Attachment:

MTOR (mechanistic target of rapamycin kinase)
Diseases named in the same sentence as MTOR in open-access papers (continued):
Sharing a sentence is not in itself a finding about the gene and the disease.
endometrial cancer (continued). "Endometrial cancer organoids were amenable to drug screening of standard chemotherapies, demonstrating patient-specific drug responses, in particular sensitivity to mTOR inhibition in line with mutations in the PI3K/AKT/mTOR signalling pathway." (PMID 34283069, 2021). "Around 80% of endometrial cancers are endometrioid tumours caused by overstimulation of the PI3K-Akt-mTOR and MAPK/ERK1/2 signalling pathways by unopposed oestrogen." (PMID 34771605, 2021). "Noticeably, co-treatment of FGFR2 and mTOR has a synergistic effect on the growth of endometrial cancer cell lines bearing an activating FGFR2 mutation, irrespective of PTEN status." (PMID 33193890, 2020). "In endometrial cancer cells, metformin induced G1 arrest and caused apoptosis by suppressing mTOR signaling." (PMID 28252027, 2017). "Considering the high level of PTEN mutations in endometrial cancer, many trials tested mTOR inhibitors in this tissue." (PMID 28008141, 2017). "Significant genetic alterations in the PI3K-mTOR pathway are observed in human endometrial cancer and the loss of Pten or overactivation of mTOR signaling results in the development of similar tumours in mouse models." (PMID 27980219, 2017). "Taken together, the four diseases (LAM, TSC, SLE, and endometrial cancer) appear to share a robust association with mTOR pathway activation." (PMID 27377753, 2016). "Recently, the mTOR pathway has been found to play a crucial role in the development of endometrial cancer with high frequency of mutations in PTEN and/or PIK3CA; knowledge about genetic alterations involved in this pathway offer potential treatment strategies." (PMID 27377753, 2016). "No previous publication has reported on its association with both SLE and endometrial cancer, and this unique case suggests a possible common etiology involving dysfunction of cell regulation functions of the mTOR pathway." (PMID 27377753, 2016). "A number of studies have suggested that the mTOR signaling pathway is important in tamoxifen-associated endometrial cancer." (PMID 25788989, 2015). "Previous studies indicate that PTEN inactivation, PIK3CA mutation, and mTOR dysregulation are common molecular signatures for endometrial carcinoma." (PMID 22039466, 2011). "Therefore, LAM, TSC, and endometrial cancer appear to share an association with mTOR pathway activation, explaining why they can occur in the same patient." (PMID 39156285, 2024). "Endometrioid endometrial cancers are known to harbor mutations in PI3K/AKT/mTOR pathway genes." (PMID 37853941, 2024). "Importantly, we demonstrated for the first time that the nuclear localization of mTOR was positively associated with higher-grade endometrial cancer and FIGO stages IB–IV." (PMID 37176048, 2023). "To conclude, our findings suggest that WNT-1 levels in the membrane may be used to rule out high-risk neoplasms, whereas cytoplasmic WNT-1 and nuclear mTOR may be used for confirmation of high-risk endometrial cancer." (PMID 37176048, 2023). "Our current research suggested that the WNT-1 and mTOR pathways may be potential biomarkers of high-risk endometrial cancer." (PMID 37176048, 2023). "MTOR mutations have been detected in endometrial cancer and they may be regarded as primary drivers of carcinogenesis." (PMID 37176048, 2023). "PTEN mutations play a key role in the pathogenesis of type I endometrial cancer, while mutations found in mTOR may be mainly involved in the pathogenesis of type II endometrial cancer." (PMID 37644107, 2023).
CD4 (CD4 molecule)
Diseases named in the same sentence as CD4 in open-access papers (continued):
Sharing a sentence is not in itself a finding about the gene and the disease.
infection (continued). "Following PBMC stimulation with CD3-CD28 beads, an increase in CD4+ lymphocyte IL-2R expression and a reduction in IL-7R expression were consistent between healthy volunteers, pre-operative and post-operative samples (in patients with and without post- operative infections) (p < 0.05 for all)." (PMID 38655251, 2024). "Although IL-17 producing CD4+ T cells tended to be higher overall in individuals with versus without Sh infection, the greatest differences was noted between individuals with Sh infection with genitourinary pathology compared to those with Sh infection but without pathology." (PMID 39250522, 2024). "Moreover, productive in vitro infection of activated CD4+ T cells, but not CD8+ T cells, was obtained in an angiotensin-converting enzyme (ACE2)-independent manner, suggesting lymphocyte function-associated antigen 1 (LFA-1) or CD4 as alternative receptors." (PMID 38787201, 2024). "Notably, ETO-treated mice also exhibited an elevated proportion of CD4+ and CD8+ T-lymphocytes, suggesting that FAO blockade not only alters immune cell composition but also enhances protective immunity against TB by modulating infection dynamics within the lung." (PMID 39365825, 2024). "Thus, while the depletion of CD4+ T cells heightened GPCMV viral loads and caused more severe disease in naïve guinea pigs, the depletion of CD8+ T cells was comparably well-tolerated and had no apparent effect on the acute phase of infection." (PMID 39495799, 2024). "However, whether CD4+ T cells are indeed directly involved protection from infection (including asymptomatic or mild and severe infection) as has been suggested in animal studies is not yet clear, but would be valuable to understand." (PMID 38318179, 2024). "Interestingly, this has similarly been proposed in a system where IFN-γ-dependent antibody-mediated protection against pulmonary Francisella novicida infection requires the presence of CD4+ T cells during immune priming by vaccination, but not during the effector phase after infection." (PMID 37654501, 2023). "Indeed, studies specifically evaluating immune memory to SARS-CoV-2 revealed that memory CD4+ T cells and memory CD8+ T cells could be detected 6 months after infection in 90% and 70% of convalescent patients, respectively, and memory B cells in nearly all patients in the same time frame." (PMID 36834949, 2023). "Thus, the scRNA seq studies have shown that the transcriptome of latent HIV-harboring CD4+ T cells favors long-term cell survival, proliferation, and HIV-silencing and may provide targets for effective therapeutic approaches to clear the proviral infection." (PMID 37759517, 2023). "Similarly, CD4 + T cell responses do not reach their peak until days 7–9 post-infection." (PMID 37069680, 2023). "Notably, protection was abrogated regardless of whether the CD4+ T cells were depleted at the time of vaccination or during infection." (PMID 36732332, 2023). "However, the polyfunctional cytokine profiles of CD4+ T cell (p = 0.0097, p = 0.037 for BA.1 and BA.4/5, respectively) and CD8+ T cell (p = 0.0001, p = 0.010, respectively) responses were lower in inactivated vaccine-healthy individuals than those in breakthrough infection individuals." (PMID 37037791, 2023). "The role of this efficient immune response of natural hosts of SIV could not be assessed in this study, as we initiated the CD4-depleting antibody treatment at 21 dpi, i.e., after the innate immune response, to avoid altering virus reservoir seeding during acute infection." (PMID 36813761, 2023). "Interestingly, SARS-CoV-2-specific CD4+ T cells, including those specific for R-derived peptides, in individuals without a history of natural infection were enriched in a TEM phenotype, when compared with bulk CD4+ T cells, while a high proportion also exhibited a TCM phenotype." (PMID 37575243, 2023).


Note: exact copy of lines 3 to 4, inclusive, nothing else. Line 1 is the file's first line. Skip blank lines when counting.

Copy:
Sharing a sentence is not in itself a finding about the gene and the disease.
endometrial cancer (continued). "Endometrial cancer organoids were amenable to drug screening of standard chemotherapies, demonstrating patient-specific drug responses, in particular sensitivity to mTOR inhibition in line with mutations in the PI3K/AKT/mTOR signalling pathway." (PMID 34283069, 2021). "Around 80% of endometrial cancers are endometrioid tumours caused by overstimulation of the PI3K-Akt-mTOR and MAPK/ERK1/2 signalling pathways by unopposed oestrogen." (PMID 34771605, 2021). "Noticeably, co-treatment of FGFR2 and mTOR has a synergistic effect on the growth of endometrial cancer cell lines bearing an activating FGFR2 mutation, irrespective of PTEN status." (PMID 33193890, 2020). "In endometrial cancer cells, metformin induced G1 arrest and caused apoptosis by suppressing mTOR signaling." (PMID 28252027, 2017). "Considering the high level of PTEN mutations in endometrial cancer, many trials tested mTOR inhibitors in this tissue." (PMID 28008141, 2017). "Significant genetic alterations in the PI3K-mTOR pathway are observed in human endometrial cancer and the loss of Pten or overactivation of mTOR signaling results in the development of similar tumours in mouse models." (PMID 27980219, 2017). "Taken together, the four diseases (LAM, TSC, SLE, and endometrial cancer) appear to share a robust association with mTOR pathway activation." (PMID 27377753, 2016). "Recently, the mTOR pathway has been found to play a crucial role in the development of endometrial cancer with high frequency of mutations in PTEN and/or PIK3CA; knowledge about genetic alterations involved in this pathway offer potential treatment strategies." (PMID 27377753, 2016). "No previous publication has reported on its association with both SLE and endometrial cancer, and this unique case suggests a possible common etiology involving dysfunction of cell regulation functions of the mTOR pathway." (PMID 27377753, 2016). "A number of studies have suggested that the mTOR signaling pathway is important in tamoxifen-associated endometrial cancer." (PMID 25788989, 2015). "Previous studies indicate that PTEN inactivation, PIK3CA mutation, and mTOR dysregulation are common molecular signatures for endometrial carcinoma." (PMID 22039466, 2011). "Therefore, LAM, TSC, and endometrial cancer appear to share an association with mTOR pathway activation, explaining why they can occur in the same patient." (PMID 39156285, 2024). "Endometrioid endometrial cancers are known to harbor mutations in PI3K/AKT/mTOR pathway genes." (PMID 37853941, 2024). "Importantly, we demonstrated for the first time that the nuclear localization of mTOR was positively associated with higher-grade endometrial cancer and FIGO stages IB–IV." (PMID 37176048, 2023). "To conclude, our findings suggest that WNT-1 levels in the membrane may be used to rule out high-risk neoplasms, whereas cytoplasmic WNT-1 and nuclear mTOR may be used for confirmation of high-risk endometrial cancer." (PMID 37176048, 2023). "Our current research suggested that the WNT-1 and mTOR pathways may be potential biomarkers of high-risk endometrial cancer." (PMID 37176048, 2023). "MTOR mutations have been detected in endometrial cancer and they may be regarded as primary drivers of carcinogenesis." (PMID 37176048, 2023). "PTEN mutations play a key role in the pathogenesis of type I endometrial cancer, while mutations found in mTOR may be mainly involved in the pathogenesis of type II endometrial cancer." (PMID 37644107, 2023).